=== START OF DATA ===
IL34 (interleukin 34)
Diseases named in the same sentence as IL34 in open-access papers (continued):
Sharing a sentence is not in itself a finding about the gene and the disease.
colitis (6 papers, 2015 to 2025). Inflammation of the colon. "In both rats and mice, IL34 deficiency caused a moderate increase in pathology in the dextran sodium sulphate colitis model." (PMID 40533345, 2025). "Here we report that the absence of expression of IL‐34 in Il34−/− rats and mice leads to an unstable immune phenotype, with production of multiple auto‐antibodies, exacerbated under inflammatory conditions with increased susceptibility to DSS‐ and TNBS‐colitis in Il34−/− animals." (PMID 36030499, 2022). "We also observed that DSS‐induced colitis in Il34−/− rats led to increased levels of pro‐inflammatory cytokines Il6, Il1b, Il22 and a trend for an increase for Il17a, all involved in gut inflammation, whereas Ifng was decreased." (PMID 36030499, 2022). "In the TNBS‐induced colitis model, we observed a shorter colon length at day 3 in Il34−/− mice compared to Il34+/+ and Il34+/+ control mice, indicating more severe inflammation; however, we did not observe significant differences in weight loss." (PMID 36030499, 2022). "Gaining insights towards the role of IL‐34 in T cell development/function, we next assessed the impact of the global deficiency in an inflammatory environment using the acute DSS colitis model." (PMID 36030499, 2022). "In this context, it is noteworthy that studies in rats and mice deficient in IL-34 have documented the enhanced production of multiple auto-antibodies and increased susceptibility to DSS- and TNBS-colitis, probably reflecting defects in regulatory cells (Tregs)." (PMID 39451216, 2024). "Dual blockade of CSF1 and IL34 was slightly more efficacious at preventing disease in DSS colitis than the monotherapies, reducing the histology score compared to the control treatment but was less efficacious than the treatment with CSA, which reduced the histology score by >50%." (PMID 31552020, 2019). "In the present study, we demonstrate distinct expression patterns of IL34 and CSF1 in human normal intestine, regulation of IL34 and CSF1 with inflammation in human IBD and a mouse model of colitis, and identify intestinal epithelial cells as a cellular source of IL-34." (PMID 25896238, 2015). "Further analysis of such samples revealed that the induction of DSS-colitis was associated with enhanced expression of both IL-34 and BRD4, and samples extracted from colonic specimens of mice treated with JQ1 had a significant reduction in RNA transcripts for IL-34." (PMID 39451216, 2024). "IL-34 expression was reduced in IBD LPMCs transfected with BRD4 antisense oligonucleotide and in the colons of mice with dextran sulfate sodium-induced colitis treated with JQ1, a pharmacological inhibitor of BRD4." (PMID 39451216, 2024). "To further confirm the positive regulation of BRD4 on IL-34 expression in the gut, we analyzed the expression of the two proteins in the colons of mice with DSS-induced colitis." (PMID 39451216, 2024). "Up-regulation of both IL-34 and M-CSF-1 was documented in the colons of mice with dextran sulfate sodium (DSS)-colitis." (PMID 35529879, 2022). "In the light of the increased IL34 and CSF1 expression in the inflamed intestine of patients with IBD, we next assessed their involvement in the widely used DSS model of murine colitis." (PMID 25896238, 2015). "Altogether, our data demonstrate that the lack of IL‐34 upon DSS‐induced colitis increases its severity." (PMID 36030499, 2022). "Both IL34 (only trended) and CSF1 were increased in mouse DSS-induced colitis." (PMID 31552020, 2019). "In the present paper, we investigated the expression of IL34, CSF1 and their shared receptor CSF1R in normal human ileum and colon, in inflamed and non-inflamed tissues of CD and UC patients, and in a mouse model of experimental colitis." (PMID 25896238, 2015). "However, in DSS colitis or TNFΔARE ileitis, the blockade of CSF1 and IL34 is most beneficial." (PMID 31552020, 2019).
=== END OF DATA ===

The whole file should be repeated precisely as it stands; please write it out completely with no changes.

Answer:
IL34 (interleukin 34)
Diseases named in the same sentence as IL34 in open-access papers (continued):
Sharing a sentence is not in itself a finding about the gene and the disease.
colitis (6 papers, 2015 to 2025). Inflammation of the colon. "In both rats and mice, IL34 deficiency caused a moderate increase in pathology in the dextran sodium sulphate colitis model." (PMID 40533345, 2025). "Here we report that the absence of expression of IL‐34 in Il34−/− rats and mice leads to an unstable immune phenotype, with production of multiple auto‐antibodies, exacerbated under inflammatory conditions with increased susceptibility to DSS‐ and TNBS‐colitis in Il34−/− animals." (PMID 36030499, 2022). "We also observed that DSS‐induced colitis in Il34−/− rats led to increased levels of pro‐inflammatory cytokines Il6, Il1b, Il22 and a trend for an increase for Il17a, all involved in gut inflammation, whereas Ifng was decreased." (PMID 36030499, 2022). "In the TNBS‐induced colitis model, we observed a shorter colon length at day 3 in Il34−/− mice compared to Il34+/+ and Il34+/+ control mice, indicating more severe inflammation; however, we did not observe significant differences in weight loss." (PMID 36030499, 2022). "Gaining insights towards the role of IL‐34 in T cell development/function, we next assessed the impact of the global deficiency in an inflammatory environment using the acute DSS colitis model." (PMID 36030499, 2022). "In this context, it is noteworthy that studies in rats and mice deficient in IL-34 have documented the enhanced production of multiple auto-antibodies and increased susceptibility to DSS- and TNBS-colitis, probably reflecting defects in regulatory cells (Tregs)." (PMID 39451216, 2024). "Dual blockade of CSF1 and IL34 was slightly more efficacious at preventing disease in DSS colitis than the monotherapies, reducing the histology score compared to the control treatment but was less efficacious than the treatment with CSA, which reduced the histology score by >50%." (PMID 31552020, 2019). "In the present study, we demonstrate distinct expression patterns of IL34 and CSF1 in human normal intestine, regulation of IL34 and CSF1 with inflammation in human IBD and a mouse model of colitis, and identify intestinal epithelial cells as a cellular source of IL-34." (PMID 25896238, 2015). "Further analysis of such samples revealed that the induction of DSS-colitis was associated with enhanced expression of both IL-34 and BRD4, and samples extracted from colonic specimens of mice treated with JQ1 had a significant reduction in RNA transcripts for IL-34." (PMID 39451216, 2024). "IL-34 expression was reduced in IBD LPMCs transfected with BRD4 antisense oligonucleotide and in the colons of mice with dextran sulfate sodium-induced colitis treated with JQ1, a pharmacological inhibitor of BRD4." (PMID 39451216, 2024). "To further confirm the positive regulation of BRD4 on IL-34 expression in the gut, we analyzed the expression of the two proteins in the colons of mice with DSS-induced colitis." (PMID 39451216, 2024). "Up-regulation of both IL-34 and M-CSF-1 was documented in the colons of mice with dextran sulfate sodium (DSS)-colitis." (PMID 35529879, 2022). "In the light of the increased IL34 and CSF1 expression in the inflamed intestine of patients with IBD, we next assessed their involvement in the widely used DSS model of murine colitis." (PMID 25896238, 2015). "Altogether, our data demonstrate that the lack of IL‐34 upon DSS‐induced colitis increases its severity." (PMID 36030499, 2022). "Both IL34 (only trended) and CSF1 were increased in mouse DSS-induced colitis." (PMID 31552020, 2019). "In the present paper, we investigated the expression of IL34, CSF1 and their shared receptor CSF1R in normal human ileum and colon, in inflamed and non-inflamed tissues of CD and UC patients, and in a mouse model of experimental colitis." (PMID 25896238, 2015). "However, in DSS colitis or TNFΔARE ileitis, the blockade of CSF1 and IL34 is most beneficial." (PMID 31552020, 2019).